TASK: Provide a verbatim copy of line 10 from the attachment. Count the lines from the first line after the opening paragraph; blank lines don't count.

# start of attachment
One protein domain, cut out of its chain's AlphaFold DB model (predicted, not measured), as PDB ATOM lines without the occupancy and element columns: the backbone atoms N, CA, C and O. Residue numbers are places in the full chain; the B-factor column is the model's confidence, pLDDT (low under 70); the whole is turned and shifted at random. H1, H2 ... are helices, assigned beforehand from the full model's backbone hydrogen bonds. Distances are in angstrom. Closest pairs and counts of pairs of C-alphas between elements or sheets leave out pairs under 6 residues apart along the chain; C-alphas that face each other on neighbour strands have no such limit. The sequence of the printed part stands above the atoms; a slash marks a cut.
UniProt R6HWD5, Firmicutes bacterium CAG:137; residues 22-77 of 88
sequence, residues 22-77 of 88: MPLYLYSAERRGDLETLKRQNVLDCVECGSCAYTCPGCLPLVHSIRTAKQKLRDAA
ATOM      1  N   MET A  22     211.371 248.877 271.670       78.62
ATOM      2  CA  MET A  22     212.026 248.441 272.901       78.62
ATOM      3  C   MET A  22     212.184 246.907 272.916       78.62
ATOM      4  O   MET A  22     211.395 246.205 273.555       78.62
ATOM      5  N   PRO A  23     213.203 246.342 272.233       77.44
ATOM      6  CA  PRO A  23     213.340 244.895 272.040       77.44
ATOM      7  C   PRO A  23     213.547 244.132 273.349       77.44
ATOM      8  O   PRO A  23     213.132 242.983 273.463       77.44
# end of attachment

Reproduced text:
ATOM      8  O   PRO A  23     213.132 242.983 273.463       77.44